Audi a1 2016 review




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    Sporty, spacious A1 supermini packs Audi quality into a compact body. A minor facelift happened in , but exterior changes were small.

    The Audi A1 is a compact car with a body that doesn't extend far out of 26 included in the JD Power Vehicle Dependability Survey.

    The difference in performance is very very subtle that you don't really notice and the transmission is geared just as well. You can now play Atari games on your Tesla. T he A1 is a proper Audi in miniature, with clear instruments, slick controls and materials that are easy on both the eye and the fingertips. While the rear does have some rather decent legroom for a small car, it does however lack headroom even for my rather average size. The side mirrors now come with turn signal repeaters.

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    Please refresh the page and retry. T he idea behind the A1 is so simple that it's amazing nobody thought of it earlier. Essentially, it takes the high-quality interior and prestige badge that have made Audis so popular and puts them in a small, city-friendly package. S lim windows and cramped footwells make the A1 feel rather claustrophobic in the front seats, and long-legged drivers might find the left foot rest in the automatic versions is uncomfortably close.

    In the rear, meanwhile, legroom and head room are both at a premium — especially with the hard-backed Super Sport seats, which you should avoid because they make the rear seats unusable for all but children and the smallest of adults. D iesel versions of the A1 are a touch on the noisy side, so you should probably go for a petrol engine instead, which is much quieter.

    The S-line specification is also best avoided because this brings sports suspension that results in an unsettled, joggly ride, and larger wheels that transmit more tyre noise into the car. However, Sport models cope well enough with bumps, while the softest, SE-spec cars are genuinely comfortable. Well-bolstered front seats that hold their occupants firmly in place help, and the steering wheel can be adjusted for both height and reach, so it's easy to find a comfortable driving position.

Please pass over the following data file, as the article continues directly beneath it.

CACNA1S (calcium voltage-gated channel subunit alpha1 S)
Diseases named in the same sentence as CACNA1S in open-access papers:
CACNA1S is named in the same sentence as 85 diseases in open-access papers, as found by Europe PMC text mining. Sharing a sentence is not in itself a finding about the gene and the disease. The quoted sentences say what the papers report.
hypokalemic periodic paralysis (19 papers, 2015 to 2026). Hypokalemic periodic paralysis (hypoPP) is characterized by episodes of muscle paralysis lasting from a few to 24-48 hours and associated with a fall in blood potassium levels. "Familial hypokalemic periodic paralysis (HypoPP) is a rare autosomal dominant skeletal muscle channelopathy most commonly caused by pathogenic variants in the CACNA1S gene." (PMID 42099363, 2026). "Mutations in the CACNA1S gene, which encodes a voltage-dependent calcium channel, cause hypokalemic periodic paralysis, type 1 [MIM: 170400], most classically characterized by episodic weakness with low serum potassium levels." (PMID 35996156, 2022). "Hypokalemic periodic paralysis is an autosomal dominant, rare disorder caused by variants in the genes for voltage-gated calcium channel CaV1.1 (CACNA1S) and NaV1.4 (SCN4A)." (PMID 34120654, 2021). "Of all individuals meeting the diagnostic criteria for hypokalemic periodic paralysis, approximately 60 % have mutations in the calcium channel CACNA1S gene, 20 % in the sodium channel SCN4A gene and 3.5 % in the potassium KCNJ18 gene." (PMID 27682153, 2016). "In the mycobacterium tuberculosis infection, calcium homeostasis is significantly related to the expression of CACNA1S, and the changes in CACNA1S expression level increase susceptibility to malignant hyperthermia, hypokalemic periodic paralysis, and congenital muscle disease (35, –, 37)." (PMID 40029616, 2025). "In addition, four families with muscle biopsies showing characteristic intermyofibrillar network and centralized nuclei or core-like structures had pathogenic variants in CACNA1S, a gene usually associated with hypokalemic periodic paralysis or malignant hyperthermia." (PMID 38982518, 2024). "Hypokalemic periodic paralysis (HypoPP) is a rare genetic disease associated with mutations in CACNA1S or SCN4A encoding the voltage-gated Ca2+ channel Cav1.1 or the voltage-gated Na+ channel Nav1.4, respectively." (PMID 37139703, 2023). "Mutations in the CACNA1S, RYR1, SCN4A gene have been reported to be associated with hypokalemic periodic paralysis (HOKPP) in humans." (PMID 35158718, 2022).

T he A1 is a proper Audi in miniature, with clear instruments, slick controls and materials that are easy on both the eye and the fingertips. T he Audi A1 is a compact car with a body that doesn't extend far beyond its wheels, so it's easy to place on the road. Quick, responsive steering also helps, offering enough resistance to instil confidence while still being light for parking.

    It can be slow to react when pulling away, and it surges annoyingly as you come to a halt, which makes creeping forward in traffic a jerky affair.

    T he Audi A1 is available with 1. If outright performance isn't a concern, the 1. If you crave more power, even the cheaper 1. Meanwhile, the more powerful and more expensive version makes the A1 feel properly sporty, but if you really want a fast A1 go for the four-wheel-drive S1 hot hatch, which is a hoot to drive. Responsive, informative steering is a bonus, too, even if it is a touch on the light side.

    Audis might feel solid, but their reputation for reliability is otherwise; the manufacturer finished 22 nd out of 26 included in the JD Power Vehicle Dependability Survey, falling behind such rivals as Vauxhall and Mini. T he A1 comes with a three-year, 60,mile warranty, which is about the bare minimum you get in the UK these days. T he more powerful version of the 1. However, our experience suggests that this engine struggles to do much more than the lower-powered 1.

    That said, the 1. Of course, choosing a more mainstream hatchback like the Ford Fiesta will cost you significantly less, and a Mini also looks to be better value, too. I nsurance costs are rather higher than for its mainstream rivals, but the A1 will retain its value better which helps redress the balance. Leasing costs, meanwhile, are on a par with the Mini and Vauxhall Adam, although again, more mainstream hatchbacks can be had for less. But since then, safety equipment has moved on, and the A1 has not.

    The A1 can do neither. T he entry-level A1 SE is not particularly well-equipped. F or those luxuries, you have to upgrade to the Sport version, which also gives you 16in alloy wheels, voice control, and some slivers of aluminium trim. S-Line models, meanwhile, add Xenon headlamps, a sportier bodykit, a multi-function steering wheel and upgraded seats. No model comes with an awful lot of equipment, then, compared with rivals — even the entry-level Vauxhall Adam, which costs quite a lot less, gets Bluetooth and cruise control as standard, for example.

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